DENVER (AP) — A Suncor Energy Inc. refinery suspected of leaking hazardous liquids into a Denver-area creek has been under a corrective order for several decades because of contaminated groundwater, a state health official said Tuesday.
The state health department has been monitoring contaminated plumes from the Suncor Energy refinery for years, agency spokesman Warren Smith said.
The facility is likely the source of an oily liquid that has been seeping into Sand Creek about a mile away since Monday. It will take at least 24 hours to identify the chemicals and confirm the source of the pollution, Smith said.
An enforcement letter from the department obtained by The Associated Press notified the company on Oct. 26 that it wasn't doing enough to control pollution from the property and demanded stricter cleanup efforts.
"The department has made this determination based upon the results of investigations at the facility which indicate that recent releases of hazardous waste and hazardous constituents onsite are now migrating offside in excess of applicable standards," the letter warned.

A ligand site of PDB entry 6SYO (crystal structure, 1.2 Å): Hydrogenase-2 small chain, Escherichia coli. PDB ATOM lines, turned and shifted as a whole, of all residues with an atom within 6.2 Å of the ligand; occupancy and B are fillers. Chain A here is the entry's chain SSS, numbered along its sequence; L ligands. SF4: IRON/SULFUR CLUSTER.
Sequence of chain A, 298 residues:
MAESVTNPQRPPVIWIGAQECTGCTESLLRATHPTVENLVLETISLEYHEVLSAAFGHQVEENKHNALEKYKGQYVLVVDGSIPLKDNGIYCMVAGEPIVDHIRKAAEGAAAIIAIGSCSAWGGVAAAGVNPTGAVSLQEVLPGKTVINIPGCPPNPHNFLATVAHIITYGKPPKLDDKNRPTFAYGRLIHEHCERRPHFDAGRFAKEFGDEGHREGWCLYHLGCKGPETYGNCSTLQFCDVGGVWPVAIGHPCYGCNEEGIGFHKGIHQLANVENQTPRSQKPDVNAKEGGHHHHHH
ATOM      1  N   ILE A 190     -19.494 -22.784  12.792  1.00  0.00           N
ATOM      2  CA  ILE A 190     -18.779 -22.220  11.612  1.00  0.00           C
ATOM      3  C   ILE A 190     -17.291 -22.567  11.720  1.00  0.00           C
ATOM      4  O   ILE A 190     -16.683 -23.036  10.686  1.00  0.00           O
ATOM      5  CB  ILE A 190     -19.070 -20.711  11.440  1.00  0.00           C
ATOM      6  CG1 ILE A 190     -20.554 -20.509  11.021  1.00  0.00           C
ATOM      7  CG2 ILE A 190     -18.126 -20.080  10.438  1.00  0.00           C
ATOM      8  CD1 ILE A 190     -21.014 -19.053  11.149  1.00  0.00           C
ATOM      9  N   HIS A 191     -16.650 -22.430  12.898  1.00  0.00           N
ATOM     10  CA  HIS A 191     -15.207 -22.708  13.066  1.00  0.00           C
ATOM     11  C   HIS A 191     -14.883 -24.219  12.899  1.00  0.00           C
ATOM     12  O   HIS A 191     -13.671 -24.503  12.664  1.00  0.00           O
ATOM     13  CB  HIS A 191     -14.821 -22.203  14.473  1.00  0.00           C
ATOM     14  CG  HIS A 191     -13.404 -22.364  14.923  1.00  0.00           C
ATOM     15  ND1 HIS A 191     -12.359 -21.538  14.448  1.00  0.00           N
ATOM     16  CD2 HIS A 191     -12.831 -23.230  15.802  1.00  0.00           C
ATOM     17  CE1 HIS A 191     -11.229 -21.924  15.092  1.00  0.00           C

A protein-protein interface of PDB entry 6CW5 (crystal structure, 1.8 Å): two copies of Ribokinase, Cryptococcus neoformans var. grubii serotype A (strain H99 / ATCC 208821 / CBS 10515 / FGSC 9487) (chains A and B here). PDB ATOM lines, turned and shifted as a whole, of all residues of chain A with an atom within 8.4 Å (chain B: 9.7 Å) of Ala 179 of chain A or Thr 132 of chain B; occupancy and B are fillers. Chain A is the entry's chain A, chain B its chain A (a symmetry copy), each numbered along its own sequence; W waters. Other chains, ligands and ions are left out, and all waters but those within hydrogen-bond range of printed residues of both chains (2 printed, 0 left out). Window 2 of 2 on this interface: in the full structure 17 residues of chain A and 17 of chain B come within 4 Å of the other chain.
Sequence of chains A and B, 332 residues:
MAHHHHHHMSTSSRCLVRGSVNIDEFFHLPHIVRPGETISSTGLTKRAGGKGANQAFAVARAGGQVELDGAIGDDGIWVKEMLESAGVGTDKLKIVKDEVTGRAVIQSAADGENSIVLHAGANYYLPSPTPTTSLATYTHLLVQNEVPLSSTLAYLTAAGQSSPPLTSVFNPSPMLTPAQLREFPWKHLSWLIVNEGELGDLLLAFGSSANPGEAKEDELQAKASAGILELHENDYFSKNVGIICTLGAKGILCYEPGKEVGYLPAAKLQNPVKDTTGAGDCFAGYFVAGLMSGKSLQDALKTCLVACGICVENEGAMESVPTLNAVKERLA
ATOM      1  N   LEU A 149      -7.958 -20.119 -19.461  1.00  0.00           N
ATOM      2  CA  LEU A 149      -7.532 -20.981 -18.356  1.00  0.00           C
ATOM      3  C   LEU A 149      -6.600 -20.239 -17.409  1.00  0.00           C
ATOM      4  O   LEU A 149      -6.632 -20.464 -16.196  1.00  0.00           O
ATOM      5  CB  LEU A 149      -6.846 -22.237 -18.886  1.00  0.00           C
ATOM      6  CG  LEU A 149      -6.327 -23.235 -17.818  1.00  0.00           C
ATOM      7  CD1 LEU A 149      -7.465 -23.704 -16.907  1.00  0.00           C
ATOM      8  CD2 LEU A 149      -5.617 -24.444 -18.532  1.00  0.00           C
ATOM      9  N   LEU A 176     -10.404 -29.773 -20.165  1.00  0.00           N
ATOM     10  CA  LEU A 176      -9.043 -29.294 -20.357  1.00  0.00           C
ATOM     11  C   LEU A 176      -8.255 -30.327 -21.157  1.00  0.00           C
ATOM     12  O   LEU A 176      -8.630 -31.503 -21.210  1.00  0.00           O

The state gave the company 30 days to submit a plan to mitigate and halt the migration of contamination offsite. The company was also ordered to monitor Sand Creek and the nearby Burlington Ditch. Smith said such consent orders are "quite common" for companies dealing with hazardous waste.
Suncor is a Canadian company based in Alberta, with a U.S. headquarters in Delaware.
Spokeswoman Sneh Seetal said Tuesday an employee detected an odor on Monday and the company sent cleanup crews even though the source hasn't been determined.
"Our company has made protecting the environment a priority," Seetal said.
EPA spokeswoman Karen Edson said officials worried that the contamination will reach the South Platte River less than a tenth of a mile away, which is a major source of drinking water, wildlife habitat and agricultural water for the Midwest.
Protective booms set up across the water have recovered about 50 gallons of suspected hydrocarbons, some of which could cause cancer, U.S. Environmental Protection Agency coordinator Curtis Kimbel said.
"It's not a large quantity, but it's leaking out of the banks," he said.
The EPA was overseeing the company's cleanup efforts, while state officials are conducting tests of monitoring wells to see what might be causing the contamination.